Before immersing ourselves in the evolution of oddnparity functions using user defined functions, let’s first analyze how UDFs work and how they are implemented in
GEP.
In gene expression programming, UDFs may represent functions of several variables although their arity in terms of expression rules is equal to zero. That is, nodes with UDFs behave as leaf nodes. So, the implementation of UDFs in GEP can be done using at least two different methods: either they are treated as terminals and are used both in the heads and tails or they are treated as functions and are used exclusively in the heads. Either way, the algorithm works very well. Thus, it is a matter of taste which one to choose. I chose the latter as it seems more consistent and less confusing. Consequently, UDFs are only used in the heads, they can occupy the first positions in the genes of the individuals of the initial population, and they can also occupy the first position of an RIS element.
Let’s see now how genes containing UDFs are expressed. Consider, for instance, the chromosome below:
0123456789012345678 

AON1cAA11ccacbccaba 
(4.37) 
where “1” represents a UDF. Its expression results in the following ET:
This program encodes a solution to the odd3parity function using XOR as
a UDF. The difference between this UDF and a normal XOR is that the arguments to the UDF are fixed during the definition of the function whereas the arguments to the XOR are flexible and depend on the particular configuration of the expression tree. For instance, in the chromosome
(4.37) above, the arguments to the UDF_{1} are by definition
a and b. Only now are we able to check the solution encoded in chromosome
(4.37) and confirm that, indeed, it encodes a perfect solution to the odd3parity function. Compare this solution with the following solution discovered using a normal XOR instead of a rigid, user defined XOR:
Nevertheless, UDFs are extremely useful, especially if they are carefully crafted to the problem at hand. As shown in
Table 4.20, the use of an inflexible XOR encapsulated in
a UDF is not much help in the evolution of solutions to the odd5parity and odd6parity functions
(Table 4.20, columns 3 and 4). However, the use of other, higher order parity functions as UDFs proves to be extremely efficient (see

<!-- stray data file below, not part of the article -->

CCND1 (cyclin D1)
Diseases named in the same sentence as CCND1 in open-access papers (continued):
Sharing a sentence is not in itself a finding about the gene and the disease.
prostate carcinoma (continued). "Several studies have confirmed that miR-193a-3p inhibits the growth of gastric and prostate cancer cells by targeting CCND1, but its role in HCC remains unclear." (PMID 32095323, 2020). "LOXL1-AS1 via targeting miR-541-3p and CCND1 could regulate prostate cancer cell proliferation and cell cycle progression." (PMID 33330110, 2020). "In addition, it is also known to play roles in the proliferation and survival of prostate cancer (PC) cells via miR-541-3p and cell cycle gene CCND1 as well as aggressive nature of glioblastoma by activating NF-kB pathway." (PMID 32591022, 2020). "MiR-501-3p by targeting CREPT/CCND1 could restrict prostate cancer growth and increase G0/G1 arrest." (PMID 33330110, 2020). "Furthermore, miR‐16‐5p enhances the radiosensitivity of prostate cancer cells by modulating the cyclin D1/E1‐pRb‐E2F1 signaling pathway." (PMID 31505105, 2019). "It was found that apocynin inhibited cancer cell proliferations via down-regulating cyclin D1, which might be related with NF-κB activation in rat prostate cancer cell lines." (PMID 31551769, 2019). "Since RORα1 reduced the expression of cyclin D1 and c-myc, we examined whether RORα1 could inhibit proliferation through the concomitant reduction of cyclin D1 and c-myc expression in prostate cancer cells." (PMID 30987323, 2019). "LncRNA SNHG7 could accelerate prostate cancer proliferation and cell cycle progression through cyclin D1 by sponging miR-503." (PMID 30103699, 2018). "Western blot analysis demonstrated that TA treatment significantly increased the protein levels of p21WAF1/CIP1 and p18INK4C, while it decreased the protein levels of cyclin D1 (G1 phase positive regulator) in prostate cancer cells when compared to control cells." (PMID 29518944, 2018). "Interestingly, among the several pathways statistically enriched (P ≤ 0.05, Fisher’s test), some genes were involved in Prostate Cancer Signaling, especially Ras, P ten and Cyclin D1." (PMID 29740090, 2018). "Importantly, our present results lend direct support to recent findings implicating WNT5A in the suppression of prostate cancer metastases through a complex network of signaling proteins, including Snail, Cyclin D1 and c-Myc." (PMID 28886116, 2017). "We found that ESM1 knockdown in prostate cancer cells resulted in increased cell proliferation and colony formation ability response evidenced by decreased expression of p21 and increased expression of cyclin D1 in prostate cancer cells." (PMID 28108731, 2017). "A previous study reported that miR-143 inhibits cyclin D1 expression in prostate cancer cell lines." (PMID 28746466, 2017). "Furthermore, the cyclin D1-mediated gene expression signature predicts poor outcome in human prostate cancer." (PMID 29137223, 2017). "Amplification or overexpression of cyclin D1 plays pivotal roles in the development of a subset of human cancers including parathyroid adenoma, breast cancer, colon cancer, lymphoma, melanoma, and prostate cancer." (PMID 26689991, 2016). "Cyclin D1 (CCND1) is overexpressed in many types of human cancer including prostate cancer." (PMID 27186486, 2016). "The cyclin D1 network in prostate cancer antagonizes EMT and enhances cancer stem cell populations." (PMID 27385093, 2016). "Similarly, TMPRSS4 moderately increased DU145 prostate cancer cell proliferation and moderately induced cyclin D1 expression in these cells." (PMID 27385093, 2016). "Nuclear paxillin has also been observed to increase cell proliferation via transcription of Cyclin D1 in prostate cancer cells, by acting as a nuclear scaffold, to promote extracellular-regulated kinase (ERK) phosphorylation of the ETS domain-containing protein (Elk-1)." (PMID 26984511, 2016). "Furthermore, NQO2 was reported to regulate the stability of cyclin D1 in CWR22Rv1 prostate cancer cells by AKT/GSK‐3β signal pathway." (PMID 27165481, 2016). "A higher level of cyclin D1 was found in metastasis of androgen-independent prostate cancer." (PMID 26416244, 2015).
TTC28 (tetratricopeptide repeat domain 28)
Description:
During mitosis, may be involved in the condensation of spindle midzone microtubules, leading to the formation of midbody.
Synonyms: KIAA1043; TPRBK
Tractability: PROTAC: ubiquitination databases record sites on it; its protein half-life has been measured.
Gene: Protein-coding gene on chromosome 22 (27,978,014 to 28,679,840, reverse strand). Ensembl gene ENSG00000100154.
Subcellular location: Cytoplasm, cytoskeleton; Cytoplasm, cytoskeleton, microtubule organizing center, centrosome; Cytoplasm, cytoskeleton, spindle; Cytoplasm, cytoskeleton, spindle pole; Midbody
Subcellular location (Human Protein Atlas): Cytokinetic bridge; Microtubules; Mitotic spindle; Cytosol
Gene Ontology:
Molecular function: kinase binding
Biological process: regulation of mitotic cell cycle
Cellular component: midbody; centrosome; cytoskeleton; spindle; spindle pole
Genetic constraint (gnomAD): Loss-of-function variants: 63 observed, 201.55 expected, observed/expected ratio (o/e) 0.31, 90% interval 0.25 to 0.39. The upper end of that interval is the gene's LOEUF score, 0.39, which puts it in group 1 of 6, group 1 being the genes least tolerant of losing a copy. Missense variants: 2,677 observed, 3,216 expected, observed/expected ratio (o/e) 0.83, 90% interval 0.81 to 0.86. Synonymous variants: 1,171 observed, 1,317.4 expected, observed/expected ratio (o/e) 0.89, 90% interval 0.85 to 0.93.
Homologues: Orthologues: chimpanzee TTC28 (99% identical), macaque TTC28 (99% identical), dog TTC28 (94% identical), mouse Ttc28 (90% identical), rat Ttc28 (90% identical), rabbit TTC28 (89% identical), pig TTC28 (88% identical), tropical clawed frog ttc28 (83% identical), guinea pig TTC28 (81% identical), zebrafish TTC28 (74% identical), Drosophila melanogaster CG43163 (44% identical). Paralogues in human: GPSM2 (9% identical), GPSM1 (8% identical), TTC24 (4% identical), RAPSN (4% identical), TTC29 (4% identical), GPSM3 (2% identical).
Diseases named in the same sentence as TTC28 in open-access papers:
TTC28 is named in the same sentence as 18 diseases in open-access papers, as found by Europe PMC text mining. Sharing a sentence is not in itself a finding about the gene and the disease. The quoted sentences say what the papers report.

Table 4.21, especially columns 3 and 4).
Table 4.20
Parameters for the oddnparity problem using XOR as UDF.

Odd3 
Odd4 
Odd5 
Odd6 
Number
of runs 
100 
100 
100 
100 
Number
of generations 
50 
50 
100 
300 
Population
size 
10 
30 
30 
30 
Number
of fitness cases 
8 
16 
32 
64 
Function
set 
A O N 
A O N 
A O N 
(A O
N)_{2} 
User
defined functions 
X 
X 
X 
(X)_{2} 
Terminal
set 
a b c 
a b c
d 
a b c
d e 
a b c
d e f 
Head
length 
7 
7 
7 
7 
Number
of genes 
3 
3 
3 
3 
Linking
function 
X 
X 
X 
X 
Chromosome
length 
45 
45 
45 
45 
Mutation
rate 
0.044 
0.044 
0.044 
0.044 
Onepoint
recombination rate 
0.3 
0.3 
0.3 
0.3 
Twopoint
recombination rate 
0.3 
0.3 
0.3 
0.3 
Gene
recombination rate 
0.1 
0.1 
0.1 
0.1 
Gene
transposition rate 
0.1 
0.1 
0.1 
0.1 
IS
transposition rate 
0.1 
0.1 
0.1 
0.1 
IS
elements length 
1,2,3 
1,2,3 
1,2,3 
1,2,3 
RIS
transposition rate 
0.1 
0.1 
0.1 
0.1 
RIS
elements length 
1,2,3 
1,2,3 
1,2,3 
1,2,3 
Success
rate 
95% 
100% 
2% 
1% 
Table 4.21
Parameters for the oddnparity problem using oddnparity functions as
UDFs.

Odd3 
Odd4 
Odd5 
Odd6 
Number
of runs 
100 
100 
100 
100 
Number
of generations 
50 
50 
100 
200 
Population
size 
10 
30 
30 
30 
Number
of fitness cases 
8 
16 
32 
64 
Function
set 
A O N 
A O N 
A O N 
(A O
N)_{2} 
User
defined functions 
Odd2 
Odd3 
Odd4 
Odd5 
Terminal
set 
a b c 
a b c
d 
a b c
d e 
a b c
d e f 
Head
length 
7 
7 
7 
7 
Number
of genes 
3 
3 
3 
3 
Linking
function 
X 
X 
X 
X 
Chromosome
length 
45 
45 
45 
45 
Mutation
rate 
0.044 
0.044 
0.044 
0.044 
Onepoint
recombination rate 
0.3 
0.3 
0.3 
0.3 
Twopoint
recombination rate 
0.3 
0.3 
0.3 
0.3 
Gene
recombination rate 
0.1 
0.1 
0.1 
0.1 
Gene
transposition rate 
0.1 
0.1 
0.1 
0.1 
IS
transposition rate 
0.1 
0.1 
0.1 
0.1 
IS
elements length 
1,2,3 
1,2,3 
1,2,3 
1,2,3 
RIS
transposition rate 
0.1 
0.1 
0.1 
0.1 
RIS
elements length 
1,2,3 
1,2,3 
1,2,3 
1,2,3 
Success
rate 
95% 
100% 
100% 
100% 
In the next section we will analyze yet another method for dealing with building blocks manipulation, namely, the use of automatically defined functions and compare it with the methods discussed before.